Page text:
The next president of the United States must abide by and within the established heritage of America’s long-established spiritual capital. He or she cannot deny it, reject it, or pretend it away, as has been the case for Barack Obama. The democratic ideal of “interventionist socialism” and anti-Americanism we have toyed with over the last eight years surely must come to an end, as it is totally at odds with the essence of America’s true spiritual capital.

Which of the Republican candidates on offer, then, best articulates America’s spiritual capital in all the senses here described? This is the real question for voters.

Dismissing those who cannot be elected or do not have the funding or backing to lead or be elected, we are left with but a few choices. In my opinion, Donald Trump is the leader to endorse and choose. All of us, not just conservatives, need to rally behind him now – as America’s national candidate. He alone has the business acumen; he alone has the executive experience; he alone is not polluted by Washington insider games; he alone articulates all of the necessary ingredients here spelled out. He best understands the Technological Project, the free economy of markets, the rule of law and the limits to government. He wants to bring America back to its spiritual moorings and in his own words, make it great again!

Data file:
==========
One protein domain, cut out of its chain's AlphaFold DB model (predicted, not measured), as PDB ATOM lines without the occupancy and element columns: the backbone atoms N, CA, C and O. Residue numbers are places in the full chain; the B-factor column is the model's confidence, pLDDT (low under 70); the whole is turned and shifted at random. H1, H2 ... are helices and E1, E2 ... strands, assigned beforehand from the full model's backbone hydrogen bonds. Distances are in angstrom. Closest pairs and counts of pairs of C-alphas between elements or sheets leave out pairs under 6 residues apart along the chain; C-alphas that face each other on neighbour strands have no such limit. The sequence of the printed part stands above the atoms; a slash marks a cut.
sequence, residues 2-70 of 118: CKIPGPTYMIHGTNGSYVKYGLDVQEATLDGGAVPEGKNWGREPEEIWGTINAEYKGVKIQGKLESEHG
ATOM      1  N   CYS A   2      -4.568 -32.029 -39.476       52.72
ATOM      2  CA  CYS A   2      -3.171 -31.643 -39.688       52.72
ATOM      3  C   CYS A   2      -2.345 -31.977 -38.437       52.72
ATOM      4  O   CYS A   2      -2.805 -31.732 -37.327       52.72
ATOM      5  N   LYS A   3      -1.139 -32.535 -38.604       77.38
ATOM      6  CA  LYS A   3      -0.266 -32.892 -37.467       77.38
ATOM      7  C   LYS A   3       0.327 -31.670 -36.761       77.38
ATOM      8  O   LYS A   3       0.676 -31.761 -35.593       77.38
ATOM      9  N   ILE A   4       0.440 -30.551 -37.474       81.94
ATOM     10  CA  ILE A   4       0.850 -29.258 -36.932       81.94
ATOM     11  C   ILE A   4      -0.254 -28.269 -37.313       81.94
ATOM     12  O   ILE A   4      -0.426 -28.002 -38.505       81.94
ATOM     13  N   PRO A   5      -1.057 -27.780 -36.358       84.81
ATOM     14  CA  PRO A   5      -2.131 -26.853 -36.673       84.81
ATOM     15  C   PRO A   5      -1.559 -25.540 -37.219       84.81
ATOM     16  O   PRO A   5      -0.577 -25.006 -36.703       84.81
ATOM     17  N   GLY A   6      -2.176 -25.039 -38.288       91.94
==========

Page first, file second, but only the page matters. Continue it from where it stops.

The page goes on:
Is his quiet religious faith an impediment? I think not. According to the leading sociologist of religion, when a religious habit continues for hundreds years it becomes an established fact. Trump embodies this uniquely American phenomenon. The U.S. Constitution forbids any religious test for office holders. But a personal Christian faith is as American as apple pie. Protestants, Evangelicals, Catholics and Jews, all who have themselves often been persecuted for living their faith, should realize this more than any others. Under Donald Trump, there will no longer be any fear for loving God and worshiping in the open way Americans have long enjoyed. There will certainly be no theocracy, but America’s spiritual capital will be renewed.

We desperately need a new leader, one in America’s best spiritual tradition, to get us through the current malaise, a long battle with radical Islamism and economic chaos. We should choose well and use the framework here laid out to inform that choice.